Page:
Although FLA10 kinesin-II and complexes A and B appear to be highly concentrated near the basal bodies, their precise relationship to these organelles is difficult to resolve. To further elucidate this relationship, the distribution of these proteins in a mutant cell line that lacks basal bodies, bld2 (Goodenough and St. Clair, 1975; Ehler et al., 1995) was examined. In bld2 cells, as in wild type, p172 was concentrated at the anterior of the cell as judged by the position of staining relative to the nucleus and pyrenoid body (Fig. 10, a and c). However, the bi- or tri-lobed structure often seen in wild-type cells was not resolved, with the staining more variable in shape and somewhat more diffuse than in wild-type cells. In contrast to p172, FLA10 was dispersed in bld2 cells, showing no localization to the anterior of the cell (Fig. 10, b and d) as observed in wild-type (Fig. 9) and fla10 cells. Thus, FLA10 kinesin-II is either not targeted to, or cannot accumulate at the base of the flagella unless the basal bodies themselves are present; whereas p172 does not require the basal bodies for targeting or accumulation in this region. Similar results were obtained with fla10 cells incubated at 33°C for 24 h. During this incubation, the total cellular FLA10 protein in the fla10 cells was reduced from 10% (t = 0 h) to 3% (t = 24 h) of wild-type levels, which resulted in weak anti-FLA10N staining around the basal bodies. Concomitant with the reduction of FLA10 protein, p172 levels were reduced from 100% (t = 0 h) to 50% (t = 24 h) of wild-type levels and 172.1 staining continued to display the tripartite basal body region localization characteristic of cells maintained at 23°C (data not shown). In both cells lacking basal bodies (bld2) and cells where the FLA10 kinesin-II has been inactivated (fla10 at 33°C), p172 and presumably complex B still accumulate in the same cellular region as in wild-type cells.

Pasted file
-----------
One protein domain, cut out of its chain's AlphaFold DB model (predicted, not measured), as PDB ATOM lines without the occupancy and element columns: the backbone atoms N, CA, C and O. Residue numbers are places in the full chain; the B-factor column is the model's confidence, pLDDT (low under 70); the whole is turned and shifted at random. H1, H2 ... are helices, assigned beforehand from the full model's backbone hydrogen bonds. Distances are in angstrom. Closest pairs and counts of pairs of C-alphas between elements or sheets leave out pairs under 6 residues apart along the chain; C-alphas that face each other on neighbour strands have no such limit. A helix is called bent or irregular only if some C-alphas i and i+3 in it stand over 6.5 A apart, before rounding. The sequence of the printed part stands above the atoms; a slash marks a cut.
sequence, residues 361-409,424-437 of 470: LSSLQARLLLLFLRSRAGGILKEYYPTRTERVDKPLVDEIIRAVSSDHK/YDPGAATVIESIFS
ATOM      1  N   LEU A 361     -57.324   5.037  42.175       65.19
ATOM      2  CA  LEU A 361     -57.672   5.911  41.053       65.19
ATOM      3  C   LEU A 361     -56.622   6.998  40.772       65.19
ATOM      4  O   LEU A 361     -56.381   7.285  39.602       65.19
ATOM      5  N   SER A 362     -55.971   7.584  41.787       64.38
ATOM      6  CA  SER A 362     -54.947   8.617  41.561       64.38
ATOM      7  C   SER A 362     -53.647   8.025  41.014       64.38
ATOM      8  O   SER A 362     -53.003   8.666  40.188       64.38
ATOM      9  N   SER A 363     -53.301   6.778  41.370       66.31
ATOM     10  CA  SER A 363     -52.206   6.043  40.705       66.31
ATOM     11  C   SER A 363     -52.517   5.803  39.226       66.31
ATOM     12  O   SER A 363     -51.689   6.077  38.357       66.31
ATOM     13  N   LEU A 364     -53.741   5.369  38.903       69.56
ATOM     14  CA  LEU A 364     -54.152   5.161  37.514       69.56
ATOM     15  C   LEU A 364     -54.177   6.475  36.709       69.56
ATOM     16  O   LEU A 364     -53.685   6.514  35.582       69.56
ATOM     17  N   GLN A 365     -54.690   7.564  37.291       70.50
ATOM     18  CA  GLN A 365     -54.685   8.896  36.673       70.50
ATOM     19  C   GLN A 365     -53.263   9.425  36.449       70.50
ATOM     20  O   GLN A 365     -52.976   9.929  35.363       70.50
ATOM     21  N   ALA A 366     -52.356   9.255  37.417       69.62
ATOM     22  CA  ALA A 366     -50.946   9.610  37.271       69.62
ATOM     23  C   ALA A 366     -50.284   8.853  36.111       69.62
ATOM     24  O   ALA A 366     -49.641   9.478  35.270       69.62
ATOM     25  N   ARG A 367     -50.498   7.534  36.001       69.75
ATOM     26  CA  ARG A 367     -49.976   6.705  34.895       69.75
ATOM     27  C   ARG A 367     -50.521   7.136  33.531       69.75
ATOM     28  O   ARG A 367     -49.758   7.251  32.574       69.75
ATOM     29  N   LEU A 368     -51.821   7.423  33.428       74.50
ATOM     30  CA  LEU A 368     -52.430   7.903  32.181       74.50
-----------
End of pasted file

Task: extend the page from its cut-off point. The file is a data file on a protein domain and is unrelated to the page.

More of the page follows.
Immunogold electron microscopy using both 172.1 and anti-FLA10N was performed to increase our resolution of the distribution of p172 and FLA10 relative to the basal bodies (Fig. 11). As often seen with thin section immunogold labeling, the labeling was not intense, but was specific and reproducible. Consistent with immunofluorescence, most of the 172.1 label was found near the basal bodies with no labeling of the chloroplast or nucleus (data not shown). Sometimes the label was scattered up to a micron away from the basal bodies, but more typically, one to three gold particles were seen on, or within 100 nm of the basal bodies (Fig. 11, a–c). Labeling was also seen infrequently along the flagella between the flagellar membrane and axoneme (Fig. 11,c). Similarly, anti-FLA10N labeling was concentrated around the basal bodies (Fig. 11, d and e), and in rare fortuitous sections labeling of the rootlet microtubules near the basal bodies was seen (Fig. 11 e).
Analysis of Complex A and B Polypeptides